This week I was invited up to Glasgow to hear from Cisco about their role as official network infrastructure partner for the Commonwealth Games. The company is involved in a range of activities in the city, from providing Wi-Fi and telecoms networks through to smart ticketing.
Alongside the Games, there was an exhibition in the Glasgow Science Centre examining the future of television, looking at how both the viewing and broadcasting experience will evolve and change in years to come.
A particularly eye-catching part of this was a display from Cisco on the future of television, showing how home entertainment could soon look.
The new experience does away with the current situation seen in many homes right now – a single television screen backed up with personal devices such as smartphones and tablets (often used for discussing what is being watched…) Instead, four larger screens were integrated into the wall of the home, with output being controlled by a connected tablet device, which governed what content was displayed on the screens.
This could vary from typical film or television output (which can be magnified or made smaller depending on preference) to an internet browser, display of photos, or personal calendar information – or even a combination of all the above – the display was certainly large enough to cope.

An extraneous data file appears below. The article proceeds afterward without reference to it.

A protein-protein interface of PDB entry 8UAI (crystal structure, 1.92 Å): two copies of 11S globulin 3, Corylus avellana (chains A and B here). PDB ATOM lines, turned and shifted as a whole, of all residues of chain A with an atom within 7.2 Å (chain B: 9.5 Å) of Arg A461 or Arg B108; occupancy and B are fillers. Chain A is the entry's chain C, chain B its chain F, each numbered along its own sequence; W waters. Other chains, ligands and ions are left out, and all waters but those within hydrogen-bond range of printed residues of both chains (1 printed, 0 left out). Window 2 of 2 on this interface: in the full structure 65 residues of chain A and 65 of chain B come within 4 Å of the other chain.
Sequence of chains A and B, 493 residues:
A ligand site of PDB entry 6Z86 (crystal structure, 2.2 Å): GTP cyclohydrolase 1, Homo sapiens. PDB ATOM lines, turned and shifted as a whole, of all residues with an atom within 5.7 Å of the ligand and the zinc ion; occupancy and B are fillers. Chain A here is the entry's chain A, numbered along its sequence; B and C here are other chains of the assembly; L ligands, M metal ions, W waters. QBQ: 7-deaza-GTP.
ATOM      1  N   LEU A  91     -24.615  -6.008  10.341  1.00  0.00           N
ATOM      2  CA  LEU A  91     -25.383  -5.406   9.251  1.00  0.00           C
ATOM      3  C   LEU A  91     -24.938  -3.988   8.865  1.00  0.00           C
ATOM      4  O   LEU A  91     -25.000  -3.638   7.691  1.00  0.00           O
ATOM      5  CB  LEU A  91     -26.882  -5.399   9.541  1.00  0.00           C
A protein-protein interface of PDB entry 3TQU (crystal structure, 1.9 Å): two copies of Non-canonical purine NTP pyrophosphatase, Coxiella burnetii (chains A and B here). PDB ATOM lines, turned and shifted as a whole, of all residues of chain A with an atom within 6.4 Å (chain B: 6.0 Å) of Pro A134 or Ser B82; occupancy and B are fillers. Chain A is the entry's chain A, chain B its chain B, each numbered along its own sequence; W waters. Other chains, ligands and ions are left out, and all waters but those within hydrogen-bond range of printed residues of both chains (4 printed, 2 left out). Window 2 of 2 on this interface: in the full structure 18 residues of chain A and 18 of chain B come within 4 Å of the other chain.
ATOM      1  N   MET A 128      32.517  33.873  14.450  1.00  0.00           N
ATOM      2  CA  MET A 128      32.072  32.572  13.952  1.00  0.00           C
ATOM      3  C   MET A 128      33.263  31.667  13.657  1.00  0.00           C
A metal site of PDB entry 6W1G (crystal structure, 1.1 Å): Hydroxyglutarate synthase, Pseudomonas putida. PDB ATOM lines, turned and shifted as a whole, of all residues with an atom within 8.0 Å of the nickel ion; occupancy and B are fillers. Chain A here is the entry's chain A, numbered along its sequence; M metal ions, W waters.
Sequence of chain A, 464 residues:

The demo also displayed several possibilities of what the televisual experience could soon look like, showing a much deeper integration with the online and social media worlds. Using the connected tablet, viewers could pull up extra information on the show they are watching, or check out what their social media contacts are saying about the programme. Say you are watching a cookery show, then the channel could display extra information on recipes, or extra information on the chefs or contestants (as you can see in the header image above). The same goes for sports – extra statistics or live betting odds could be displayed around the side of the action.
As the Internet of Things grows ever larger, it surely cannot be too long before such an experience is commonplace. Entertainment is one of the core areas that improved connectivity can greatly enhance, and I look forward to seeing how the technology develops in the future.
This article is from the CBROnline archive: some formatting and images may not be present.